Academic journal article Journal of Psychology and Christianity

Deep Calls to Deep: Healing and Renewal at the Crossroads of Psychoanalysis and Spiritual Formation

Academic journal article Journal of Psychology and Christianity

Deep Calls to Deep: Healing and Renewal at the Crossroads of Psychoanalysis and Spiritual Formation

Article excerpt

When working at the crossroads of psychoanalysis and spiritual formation, we may witness or be party to various types of collisions or collusions that lead to impasses or ruptures that may or may not be worked through or repaired. To traverse these crossroads in a constructive way that facilitates healing, we believe it is crucial to consider how both psychoanalysis and spiritual formation contribute to the process and outcome of psychodynamic psychotherapy or psychoanalysis. The particularity and integrity of each discipline's models and methods must be respected and kept in mind so that points and principles of resonance and dissonance may be identified, integrated, and applied to clinical encounters as they unfold.

This article will begin with a summary of what we believe are some key areas or points of resonance and dissonance between psychoanalysis and spiritual formation. These are not intended to be exhaustive lists, but rather serve as a backdrop for discussion of a clinical case so that nuances and complexities of the case may be explored.

For purposes of this article, the articulation of resonance is based on a historical understanding of the roots of psychoanalysis; evolutions in theory and practice will be noted when relevant. Spiritual formation is conceptualized as a process initiated and sustained by grace from God, resulting in progressive transformation of the whole person (internally and interpersonally). Following presentation of a clinical case by Anita Sorenson, Theresa Tisdale and Earl Bland will offer reflection on, and discussion of, the case utilizing and integrating concepts from both psychoanalysis and spiritual formation.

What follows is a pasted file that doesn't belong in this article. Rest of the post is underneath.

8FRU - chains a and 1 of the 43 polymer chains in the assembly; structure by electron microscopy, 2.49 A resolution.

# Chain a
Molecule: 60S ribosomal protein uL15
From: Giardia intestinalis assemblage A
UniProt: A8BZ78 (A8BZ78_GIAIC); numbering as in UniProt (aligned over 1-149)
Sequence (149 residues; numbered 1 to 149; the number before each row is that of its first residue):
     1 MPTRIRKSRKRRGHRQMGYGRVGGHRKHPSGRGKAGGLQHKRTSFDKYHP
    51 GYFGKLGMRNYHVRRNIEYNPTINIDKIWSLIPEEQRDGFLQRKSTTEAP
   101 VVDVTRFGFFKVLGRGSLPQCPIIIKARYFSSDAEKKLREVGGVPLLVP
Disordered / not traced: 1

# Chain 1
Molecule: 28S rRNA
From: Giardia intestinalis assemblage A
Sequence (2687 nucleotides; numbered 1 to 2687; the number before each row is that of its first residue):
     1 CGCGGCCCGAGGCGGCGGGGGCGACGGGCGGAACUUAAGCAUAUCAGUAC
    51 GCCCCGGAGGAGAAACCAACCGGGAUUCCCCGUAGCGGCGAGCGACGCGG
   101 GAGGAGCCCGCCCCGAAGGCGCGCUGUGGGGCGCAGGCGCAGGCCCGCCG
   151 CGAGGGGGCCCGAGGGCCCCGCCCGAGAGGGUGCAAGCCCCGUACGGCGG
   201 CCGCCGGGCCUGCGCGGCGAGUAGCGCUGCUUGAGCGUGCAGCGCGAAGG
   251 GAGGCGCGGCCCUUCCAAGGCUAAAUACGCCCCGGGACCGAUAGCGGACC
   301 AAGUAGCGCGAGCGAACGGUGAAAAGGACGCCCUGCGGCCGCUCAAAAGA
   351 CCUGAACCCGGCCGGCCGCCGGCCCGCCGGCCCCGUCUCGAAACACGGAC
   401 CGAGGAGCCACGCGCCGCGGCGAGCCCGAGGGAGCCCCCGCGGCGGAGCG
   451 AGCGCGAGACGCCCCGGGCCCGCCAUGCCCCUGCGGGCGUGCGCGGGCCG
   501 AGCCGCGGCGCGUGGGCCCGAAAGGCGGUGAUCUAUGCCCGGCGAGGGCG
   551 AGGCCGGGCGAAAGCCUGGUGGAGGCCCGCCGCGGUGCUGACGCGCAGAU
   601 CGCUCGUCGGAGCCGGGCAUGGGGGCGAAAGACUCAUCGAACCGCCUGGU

Areas and Points of Resonance Between Psychoanalysis and Spiritual Formation

Both psychoanalysis and spiritual formation share, in some form or expression, the following principles, methods, and/or practices:

* Both are processes that potentiate deep change

* Both acknowledge the holistic nature of human beings (all aspects in mutual, reciprocal relation)

* Both are mediated through relationship

* Both require the skill and guidance of an other

* Both have time-honored rituals, methods, and practices considered to facilitate deep change

* Both require surrender

* Both acknowledge conscious and unconscious mental life

* Both require self-awareness and a willingness to become aware of what is unconscious

* Both involve knowing and being known at a deep level

Areas and Points of Dissonance Between Psychoanalysis and Spiritual Formation

At the same time the resonance between psychoanalysis and spiritual formation is considered, distinct difference or areas of dissonance must also be acknowledged. While these distinctions are substantive, we do not consider them impediments to engaging both psychoanalysis and spiritual formation when working clinically. Rather, we strive to identify whether, when, and where the two may be brought together in mutually animating and constructive ways for the benefit of our patients whose suffering inevitably is both internal and interpersonal as well as physical, psychological, and spiritual in nature.

Some key areas of dissonance we have identified are:

Psychoanalysis as established by Freud (1927) defined health as being free of religion, which he understood to be the product of the wish to avoid the grim realities of existence in favor of escaping to a benevolent other who would remedy all ills and cure all injustice. This foundational belief by Freud has gone through extensive revision within psychoanalysis, beginning with some in his inner circle, most notably Jung (1933). In sharp contrast to dismissing God and religion, the central focus of spiritual formation is connection to, and relation with, God. Spiritual formation results in ever-increasing depth of communion with God.

The goal of Christian spiritual formation is to bring every area of life into relation with God (Willard, 2002). …

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